Testosterone Improves Function with Heart Failure
Chronic heart failure (CHF) is a disease increasingly recognized as a health burden worldwide. An improvement in survival rate has been reported in CHF in the last decade (1), which should be ascribed mainly to therapeutic strategies targeted to the pathophysiological mechanisms sustaining the progression and worsening of the disease, mainly the prolonged neurohumoral activation. CHF is also characterized by, in addition to neurohumoral activation, a metabolic shift favoring catabolism and impairment in skeletal muscle bulk and function; the latter is involved not only in symptoms development but even in the pathophysiology of the heart failure (HF) syndrome (2).
In men, androgens are important determinants of anabolic function and muscle strength. Low plasma levels of testosterone have been reported in patients with CHF (3–5), and it has been hypothesized that a relative hypotestosteronemia could be involved in the impairment of skeletal muscle function and exercise tolerance that occur in the HF syndrome (6). Indeed, anabolic hormone depletion has been reported to be relatively common in CHF and to carry a negative prognosis (7). Hence, improving the anabolic status of patients with CHF could represent an additional therapeutic target acting on a pathophysiological mechanism that sustains the progression of the disease, possibly affecting survival (7).
In the last few years, some reports have suggested the effectiveness of testosterone supplementation in improving the hemodynamic status and New York Heart Association (NYHA) functional class of patients with CHF (6,8–10). These studies would seem promising as to the benefits of testosterone supplementation in patients with CHF; however, they were limited by the indirect assessment of individual functional capacity and by the evaluation of muscle performance of small muscle masses (e.g., forearm muscles). Until now, there were no data on the effect of testosterone replacement on standard measures of functional capacity in patients with CHF that carry important prognostic implication, such as oxygen consumption (VO2) and ventilatory efficiency (11,12). In addition, the performance (e.g., the strength) of larger weight-bearing muscle masses might be more relevant to the effort intolerance of CHF syndrome and to the effect of anabolic drug supplementation.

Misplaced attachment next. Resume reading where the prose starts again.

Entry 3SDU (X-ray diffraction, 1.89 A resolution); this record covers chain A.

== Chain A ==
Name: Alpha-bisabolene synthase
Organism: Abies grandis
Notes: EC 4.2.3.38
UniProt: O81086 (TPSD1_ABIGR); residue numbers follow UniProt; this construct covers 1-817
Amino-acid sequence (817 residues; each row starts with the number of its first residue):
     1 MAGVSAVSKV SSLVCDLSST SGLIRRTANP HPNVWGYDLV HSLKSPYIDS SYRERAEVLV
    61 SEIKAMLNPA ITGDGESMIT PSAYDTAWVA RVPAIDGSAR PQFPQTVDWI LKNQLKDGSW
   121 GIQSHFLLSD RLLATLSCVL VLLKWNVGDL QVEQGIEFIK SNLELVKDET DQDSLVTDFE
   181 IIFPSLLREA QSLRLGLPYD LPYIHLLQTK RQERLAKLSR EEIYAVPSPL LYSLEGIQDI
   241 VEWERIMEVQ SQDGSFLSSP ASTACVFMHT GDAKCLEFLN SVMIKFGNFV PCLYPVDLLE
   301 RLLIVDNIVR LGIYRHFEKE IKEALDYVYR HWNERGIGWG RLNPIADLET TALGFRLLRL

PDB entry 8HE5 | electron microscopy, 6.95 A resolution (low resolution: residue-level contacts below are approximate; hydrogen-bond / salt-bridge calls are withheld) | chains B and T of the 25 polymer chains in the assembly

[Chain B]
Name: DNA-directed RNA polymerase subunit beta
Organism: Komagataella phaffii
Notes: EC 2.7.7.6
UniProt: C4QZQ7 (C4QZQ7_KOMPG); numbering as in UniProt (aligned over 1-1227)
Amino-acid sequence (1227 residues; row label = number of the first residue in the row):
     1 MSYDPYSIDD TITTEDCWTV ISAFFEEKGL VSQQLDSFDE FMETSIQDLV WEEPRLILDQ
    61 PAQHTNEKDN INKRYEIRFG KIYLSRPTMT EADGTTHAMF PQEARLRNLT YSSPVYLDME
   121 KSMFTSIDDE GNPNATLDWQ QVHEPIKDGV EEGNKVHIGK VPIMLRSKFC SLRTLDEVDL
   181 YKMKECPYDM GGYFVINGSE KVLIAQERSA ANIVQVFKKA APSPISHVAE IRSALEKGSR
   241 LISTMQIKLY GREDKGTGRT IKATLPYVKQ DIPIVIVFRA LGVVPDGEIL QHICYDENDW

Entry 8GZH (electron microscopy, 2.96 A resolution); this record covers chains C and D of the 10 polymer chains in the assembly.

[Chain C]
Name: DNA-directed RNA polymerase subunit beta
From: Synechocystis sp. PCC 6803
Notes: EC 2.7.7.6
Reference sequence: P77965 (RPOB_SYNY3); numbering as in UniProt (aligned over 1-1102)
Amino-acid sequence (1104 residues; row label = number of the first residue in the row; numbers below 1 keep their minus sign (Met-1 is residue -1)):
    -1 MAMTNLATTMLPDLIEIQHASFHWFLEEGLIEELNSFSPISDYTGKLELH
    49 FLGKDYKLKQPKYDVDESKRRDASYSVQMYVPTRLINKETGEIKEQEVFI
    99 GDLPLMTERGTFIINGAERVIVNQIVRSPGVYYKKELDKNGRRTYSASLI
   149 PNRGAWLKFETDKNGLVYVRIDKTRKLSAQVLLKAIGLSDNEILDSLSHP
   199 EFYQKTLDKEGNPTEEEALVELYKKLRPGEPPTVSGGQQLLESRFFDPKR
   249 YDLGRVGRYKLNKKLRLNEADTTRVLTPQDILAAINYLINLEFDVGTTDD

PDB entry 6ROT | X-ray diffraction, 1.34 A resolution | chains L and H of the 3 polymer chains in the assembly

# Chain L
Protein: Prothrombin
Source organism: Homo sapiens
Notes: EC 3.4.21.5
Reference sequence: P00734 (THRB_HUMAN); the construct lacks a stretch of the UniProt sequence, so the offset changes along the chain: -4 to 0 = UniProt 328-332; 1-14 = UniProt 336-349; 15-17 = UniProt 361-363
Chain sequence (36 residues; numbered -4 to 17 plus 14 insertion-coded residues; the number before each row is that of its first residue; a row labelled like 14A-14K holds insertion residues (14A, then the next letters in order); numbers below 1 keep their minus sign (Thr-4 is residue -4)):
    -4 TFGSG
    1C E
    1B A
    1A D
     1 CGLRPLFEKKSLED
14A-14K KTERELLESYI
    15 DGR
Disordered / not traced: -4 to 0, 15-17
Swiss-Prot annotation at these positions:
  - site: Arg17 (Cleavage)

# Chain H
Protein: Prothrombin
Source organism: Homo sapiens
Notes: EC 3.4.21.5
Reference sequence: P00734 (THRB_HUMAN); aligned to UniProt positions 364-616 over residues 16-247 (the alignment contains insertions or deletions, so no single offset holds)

Accordingly, the aim of this study was to assess the effects of a long-acting testosterone treatment, given on top of optimal medical therapy, on functional capacity and ventilatory efficiency in elderly male patients with moderate-to-severe HF. We also addressed the effect of testosterone on quadriceps muscle performance to test the hypothesis that testosterone supplementation could improve functional capacity and ventilatory efficiency through an improvement of muscle performance. Finally, the effect of testosterone supplementation on vagally mediated arterial baroreceptor cardiac reflex sensitivity (BRS) was also addressed, because animal studies have consistently shown that testosterone administration improves BRS (13–15), a major negative prognostic indicator in CHF (16).